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vCPE is real world business opportunity and this presentation from Brocade’s Robert McBride and Yogesh Kumar will help you navigate the advantages and disadvantages of vCPE in the cloud or premise. In this journey to deploying vCPE in the cloud or premise, selecting the right partners and understanding the myriad of deployment models is key. Even though vCPE offers the promise of decreased operational time and convenient service generation, we need to keep in mind that not all VNFs are created equal. Read the below Q&A from for more.
What is the maximum performance of a single Brocade vRouter VNF?
Brocade: The Brocade vRouter has been validated by both Telefonica and SDxCentral for performance – proving 80+ G/bps as a single virtual machine deployment. There is no pre-determined limit to the performance capability of the Brocade vRouter. The performance is tied to the platform and the characteristics of the server/compute platform – meaning clock speed, bus capacity and speed, quantity of cores, and of course type and quantity of network interfaces.
What VIM or VNFM can be utilized with the Brocade vRouter for cloud–based vCPE?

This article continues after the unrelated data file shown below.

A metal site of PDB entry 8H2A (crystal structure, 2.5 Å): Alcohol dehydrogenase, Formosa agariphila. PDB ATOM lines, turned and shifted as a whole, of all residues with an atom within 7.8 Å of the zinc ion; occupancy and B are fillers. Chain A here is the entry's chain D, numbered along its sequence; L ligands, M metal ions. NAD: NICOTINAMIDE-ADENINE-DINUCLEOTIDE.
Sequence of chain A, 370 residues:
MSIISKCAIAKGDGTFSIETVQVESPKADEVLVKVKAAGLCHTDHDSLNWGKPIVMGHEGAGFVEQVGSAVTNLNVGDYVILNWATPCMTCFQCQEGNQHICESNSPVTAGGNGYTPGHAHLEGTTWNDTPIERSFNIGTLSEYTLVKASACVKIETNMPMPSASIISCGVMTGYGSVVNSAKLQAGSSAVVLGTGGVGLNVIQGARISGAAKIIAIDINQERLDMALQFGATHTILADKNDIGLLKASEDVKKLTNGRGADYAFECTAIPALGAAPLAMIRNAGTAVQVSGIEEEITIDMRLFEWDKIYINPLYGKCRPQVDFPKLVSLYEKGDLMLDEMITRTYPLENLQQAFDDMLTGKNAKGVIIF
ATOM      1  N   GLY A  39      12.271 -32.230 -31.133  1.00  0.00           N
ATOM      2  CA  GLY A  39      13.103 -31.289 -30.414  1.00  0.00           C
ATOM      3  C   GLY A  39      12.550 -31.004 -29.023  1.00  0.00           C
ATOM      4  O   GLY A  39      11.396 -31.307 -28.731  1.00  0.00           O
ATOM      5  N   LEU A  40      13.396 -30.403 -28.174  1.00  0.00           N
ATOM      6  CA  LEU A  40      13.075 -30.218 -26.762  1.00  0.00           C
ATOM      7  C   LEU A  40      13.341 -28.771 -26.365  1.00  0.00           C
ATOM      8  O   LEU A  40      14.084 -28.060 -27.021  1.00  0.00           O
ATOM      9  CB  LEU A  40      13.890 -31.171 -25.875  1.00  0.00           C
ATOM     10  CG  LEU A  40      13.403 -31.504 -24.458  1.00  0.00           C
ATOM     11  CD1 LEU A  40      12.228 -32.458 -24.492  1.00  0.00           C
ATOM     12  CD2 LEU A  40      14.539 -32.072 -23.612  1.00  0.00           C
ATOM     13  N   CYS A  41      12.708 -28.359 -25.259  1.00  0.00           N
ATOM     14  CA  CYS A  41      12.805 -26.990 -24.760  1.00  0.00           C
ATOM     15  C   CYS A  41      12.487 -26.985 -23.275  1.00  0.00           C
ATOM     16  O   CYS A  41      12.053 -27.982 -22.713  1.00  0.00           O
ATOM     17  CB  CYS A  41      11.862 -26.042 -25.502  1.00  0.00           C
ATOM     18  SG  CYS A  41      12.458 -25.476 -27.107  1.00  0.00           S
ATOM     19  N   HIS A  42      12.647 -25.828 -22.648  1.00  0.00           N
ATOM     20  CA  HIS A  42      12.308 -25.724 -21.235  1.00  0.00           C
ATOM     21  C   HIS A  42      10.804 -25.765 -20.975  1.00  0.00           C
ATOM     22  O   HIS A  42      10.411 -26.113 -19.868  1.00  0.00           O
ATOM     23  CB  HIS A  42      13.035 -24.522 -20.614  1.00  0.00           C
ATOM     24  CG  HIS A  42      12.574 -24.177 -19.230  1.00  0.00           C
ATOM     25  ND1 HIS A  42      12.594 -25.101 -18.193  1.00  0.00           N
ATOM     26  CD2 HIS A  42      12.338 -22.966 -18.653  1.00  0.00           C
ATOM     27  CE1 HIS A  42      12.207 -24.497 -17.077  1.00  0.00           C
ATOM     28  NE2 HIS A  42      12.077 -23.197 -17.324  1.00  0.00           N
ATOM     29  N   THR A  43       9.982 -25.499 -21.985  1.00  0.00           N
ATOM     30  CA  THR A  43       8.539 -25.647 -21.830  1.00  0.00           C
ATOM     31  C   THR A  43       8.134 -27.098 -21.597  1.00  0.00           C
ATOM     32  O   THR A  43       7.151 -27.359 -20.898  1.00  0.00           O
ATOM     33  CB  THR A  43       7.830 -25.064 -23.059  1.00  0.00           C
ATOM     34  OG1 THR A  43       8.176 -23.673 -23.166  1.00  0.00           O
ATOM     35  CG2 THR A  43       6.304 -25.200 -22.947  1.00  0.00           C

Brocade: The Brocade vRouter can be orchestrated by OpenStack, and has various plugins that are validated for distributions from Red Hat and others, that would address the typical virtual infrastructure management (VIM). From a VNF management, the Brocade vRouter has libraries and interoperability with solutions offered by OpenDaylight or the Tacker Project under OpenStack. Additionally, the Brocade vRouter has been leveraged and brought into solutions from our partners (such as Overture, Ciena, Red Hat, and HP) that also have VIM and VNFM for network functions virtualization (NFV) solutions.
How does the licensing work? Is there any central server with a license pool? And does the number of licenses in the pool get reduced once vCPE comes up?
Brocade: The Brocade vRouter is licensed based on vCPU usage for the Data Plane currently. This is fulfilled by utilizing activation codes to entitle the Brocade vRouter for the purchased number of vCPUs. The current license structure is not based on a per instance of Brocade vRouter installations, but based on the quantity of vCPUs you purchase – which can be allocated to the number of Brocade vRouters and their data plane allocation today.
Could you please describe more clearly how vRouter is related to vCPE?
Brocade: In a vCPE platform, there will be number of VNFs; some providing new value added services and a VNF that will perform the typical CPE function, like routing, NAT, ACLs, QoS, etc. It will typically be a vRouter. This is the VNF where the connection from WAN terminates and this then connects to others service VNFs forming a service chain on the vCPE platform. Brocade vRouter can provide these and more advanced functions on vCPE platform.
Brocade: The Brocade vRouter is a Multi-function VNF. It offers all features and services within a single package. Deployment options may dictate to have a separate installation of Brocade vRouter as a Firewall, and another installation for routing VNF services. In summary, the product supports all capability as a single VNF deployment. The vRouter is not licensed by feature sets today